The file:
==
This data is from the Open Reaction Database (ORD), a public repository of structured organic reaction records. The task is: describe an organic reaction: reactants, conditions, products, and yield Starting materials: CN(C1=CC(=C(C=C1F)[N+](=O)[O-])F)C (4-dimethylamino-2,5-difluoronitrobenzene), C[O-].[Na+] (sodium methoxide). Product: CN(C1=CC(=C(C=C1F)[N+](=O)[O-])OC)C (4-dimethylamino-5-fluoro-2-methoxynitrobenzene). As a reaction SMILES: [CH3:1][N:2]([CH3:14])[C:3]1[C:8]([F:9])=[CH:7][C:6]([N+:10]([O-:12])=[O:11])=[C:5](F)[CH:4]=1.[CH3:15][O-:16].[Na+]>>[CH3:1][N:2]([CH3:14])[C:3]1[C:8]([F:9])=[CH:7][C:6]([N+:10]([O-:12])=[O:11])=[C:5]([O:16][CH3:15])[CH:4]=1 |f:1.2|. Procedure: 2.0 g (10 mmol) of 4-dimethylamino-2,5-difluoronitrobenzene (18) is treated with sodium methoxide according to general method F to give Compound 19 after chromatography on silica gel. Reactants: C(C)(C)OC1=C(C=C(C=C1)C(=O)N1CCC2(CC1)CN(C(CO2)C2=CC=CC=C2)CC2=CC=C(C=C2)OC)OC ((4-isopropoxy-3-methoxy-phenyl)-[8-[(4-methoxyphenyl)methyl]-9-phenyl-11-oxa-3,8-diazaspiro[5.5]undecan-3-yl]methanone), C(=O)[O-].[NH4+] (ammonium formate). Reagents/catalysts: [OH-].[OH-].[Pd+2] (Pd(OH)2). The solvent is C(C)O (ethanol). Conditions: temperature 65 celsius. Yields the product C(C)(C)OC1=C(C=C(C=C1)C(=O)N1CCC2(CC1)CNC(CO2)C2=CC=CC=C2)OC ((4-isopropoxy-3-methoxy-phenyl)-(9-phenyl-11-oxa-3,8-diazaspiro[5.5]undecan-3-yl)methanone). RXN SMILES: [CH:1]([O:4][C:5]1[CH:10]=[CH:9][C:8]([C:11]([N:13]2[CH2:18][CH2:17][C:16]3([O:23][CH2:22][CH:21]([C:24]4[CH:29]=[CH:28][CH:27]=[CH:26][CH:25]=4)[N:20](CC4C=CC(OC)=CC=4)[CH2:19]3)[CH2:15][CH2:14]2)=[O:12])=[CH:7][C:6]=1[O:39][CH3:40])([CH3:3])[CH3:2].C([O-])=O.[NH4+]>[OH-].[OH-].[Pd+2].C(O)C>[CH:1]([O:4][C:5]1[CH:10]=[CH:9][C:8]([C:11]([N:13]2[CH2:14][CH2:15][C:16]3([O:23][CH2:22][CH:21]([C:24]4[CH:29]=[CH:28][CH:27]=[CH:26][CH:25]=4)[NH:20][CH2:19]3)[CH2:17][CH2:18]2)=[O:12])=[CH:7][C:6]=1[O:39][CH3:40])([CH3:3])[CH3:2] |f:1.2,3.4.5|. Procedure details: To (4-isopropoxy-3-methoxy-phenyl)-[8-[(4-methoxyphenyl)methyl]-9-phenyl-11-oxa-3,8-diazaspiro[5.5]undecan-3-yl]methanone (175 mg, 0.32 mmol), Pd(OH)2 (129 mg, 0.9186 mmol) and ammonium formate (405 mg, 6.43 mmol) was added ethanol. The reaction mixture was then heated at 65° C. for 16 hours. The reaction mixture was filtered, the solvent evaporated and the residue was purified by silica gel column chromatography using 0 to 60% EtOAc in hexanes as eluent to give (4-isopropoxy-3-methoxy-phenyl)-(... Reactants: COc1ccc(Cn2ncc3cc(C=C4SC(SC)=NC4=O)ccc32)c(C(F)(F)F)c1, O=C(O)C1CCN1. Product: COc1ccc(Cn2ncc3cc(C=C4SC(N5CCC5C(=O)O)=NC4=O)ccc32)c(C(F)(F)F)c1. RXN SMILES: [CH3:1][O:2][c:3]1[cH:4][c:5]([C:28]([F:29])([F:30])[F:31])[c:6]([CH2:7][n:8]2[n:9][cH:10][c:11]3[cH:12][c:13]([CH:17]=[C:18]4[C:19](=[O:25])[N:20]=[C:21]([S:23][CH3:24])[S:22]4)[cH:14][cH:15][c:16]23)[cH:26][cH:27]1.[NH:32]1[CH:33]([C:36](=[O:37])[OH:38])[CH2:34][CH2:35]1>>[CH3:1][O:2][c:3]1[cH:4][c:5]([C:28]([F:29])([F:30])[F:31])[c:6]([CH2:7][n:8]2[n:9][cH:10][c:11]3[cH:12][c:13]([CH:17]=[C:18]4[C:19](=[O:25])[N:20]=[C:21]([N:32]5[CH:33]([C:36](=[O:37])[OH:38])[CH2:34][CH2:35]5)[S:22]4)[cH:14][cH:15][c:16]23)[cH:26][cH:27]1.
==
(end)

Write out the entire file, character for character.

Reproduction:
This data is from the Open Reaction Database (ORD), a public repository of structured organic reaction records. The task is: describe an organic reaction: reactants, conditions, products, and yield Starting materials: CN(C1=CC(=C(C=C1F)[N+](=O)[O-])F)C (4-dimethylamino-2,5-difluoronitrobenzene), C[O-].[Na+] (sodium methoxide). Product: CN(C1=CC(=C(C=C1F)[N+](=O)[O-])OC)C (4-dimethylamino-5-fluoro-2-methoxynitrobenzene). As a reaction SMILES: [CH3:1][N:2]([CH3:14])[C:3]1[C:8]([F:9])=[CH:7][C:6]([N+:10]([O-:12])=[O:11])=[C:5](F)[CH:4]=1.[CH3:15][O-:16].[Na+]>>[CH3:1][N:2]([CH3:14])[C:3]1[C:8]([F:9])=[CH:7][C:6]([N+:10]([O-:12])=[O:11])=[C:5]([O:16][CH3:15])[CH:4]=1 |f:1.2|. Procedure: 2.0 g (10 mmol) of 4-dimethylamino-2,5-difluoronitrobenzene (18) is treated with sodium methoxide according to general method F to give Compound 19 after chromatography on silica gel. Reactants: C(C)(C)OC1=C(C=C(C=C1)C(=O)N1CCC2(CC1)CN(C(CO2)C2=CC=CC=C2)CC2=CC=C(C=C2)OC)OC ((4-isopropoxy-3-methoxy-phenyl)-[8-[(4-methoxyphenyl)methyl]-9-phenyl-11-oxa-3,8-diazaspiro[5.5]undecan-3-yl]methanone), C(=O)[O-].[NH4+] (ammonium formate). Reagents/catalysts: [OH-].[OH-].[Pd+2] (Pd(OH)2). The solvent is C(C)O (ethanol). Conditions: temperature 65 celsius. Yields the product C(C)(C)OC1=C(C=C(C=C1)C(=O)N1CCC2(CC1)CNC(CO2)C2=CC=CC=C2)OC ((4-isopropoxy-3-methoxy-phenyl)-(9-phenyl-11-oxa-3,8-diazaspiro[5.5]undecan-3-yl)methanone). RXN SMILES: [CH:1]([O:4][C:5]1[CH:10]=[CH:9][C:8]([C:11]([N:13]2[CH2:18][CH2:17][C:16]3([O:23][CH2:22][CH:21]([C:24]4[CH:29]=[CH:28][CH:27]=[CH:26][CH:25]=4)[N:20](CC4C=CC(OC)=CC=4)[CH2:19]3)[CH2:15][CH2:14]2)=[O:12])=[CH:7][C:6]=1[O:39][CH3:40])([CH3:3])[CH3:2].C([O-])=O.[NH4+]>[OH-].[OH-].[Pd+2].C(O)C>[CH:1]([O:4][C:5]1[CH:10]=[CH:9][C:8]([C:11]([N:13]2[CH2:14][CH2:15][C:16]3([O:23][CH2:22][CH:21]([C:24]4[CH:29]=[CH:28][CH:27]=[CH:26][CH:25]=4)[NH:20][CH2:19]3)[CH2:17][CH2:18]2)=[O:12])=[CH:7][C:6]=1[O:39][CH3:40])([CH3:3])[CH3:2] |f:1.2,3.4.5|. Procedure details: To (4-isopropoxy-3-methoxy-phenyl)-[8-[(4-methoxyphenyl)methyl]-9-phenyl-11-oxa-3,8-diazaspiro[5.5]undecan-3-yl]methanone (175 mg, 0.32 mmol), Pd(OH)2 (129 mg, 0.9186 mmol) and ammonium formate (405 mg, 6.43 mmol) was added ethanol. The reaction mixture was then heated at 65° C. for 16 hours. The reaction mixture was filtered, the solvent evaporated and the residue was purified by silica gel column chromatography using 0 to 60% EtOAc in hexanes as eluent to give (4-isopropoxy-3-methoxy-phenyl)-(... Reactants: COc1ccc(Cn2ncc3cc(C=C4SC(SC)=NC4=O)ccc32)c(C(F)(F)F)c1, O=C(O)C1CCN1. Product: COc1ccc(Cn2ncc3cc(C=C4SC(N5CCC5C(=O)O)=NC4=O)ccc32)c(C(F)(F)F)c1. RXN SMILES: [CH3:1][O:2][c:3]1[cH:4][c:5]([C:28]([F:29])([F:30])[F:31])[c:6]([CH2:7][n:8]2[n:9][cH:10][c:11]3[cH:12][c:13]([CH:17]=[C:18]4[C:19](=[O:25])[N:20]=[C:21]([S:23][CH3:24])[S:22]4)[cH:14][cH:15][c:16]23)[cH:26][cH:27]1.[NH:32]1[CH:33]([C:36](=[O:37])[OH:38])[CH2:34][CH2:35]1>>[CH3:1][O:2][c:3]1[cH:4][c:5]([C:28]([F:29])([F:30])[F:31])[c:6]([CH2:7][n:8]2[n:9][cH:10][c:11]3[cH:12][c:13]([CH:17]=[C:18]4[C:19](=[O:25])[N:20]=[C:21]([N:32]5[CH:33]([C:36](=[O:37])[OH:38])[CH2:34][CH2:35]5)[S:22]4)[cH:14][cH:15][c:16]23)[cH:26][cH:27]1.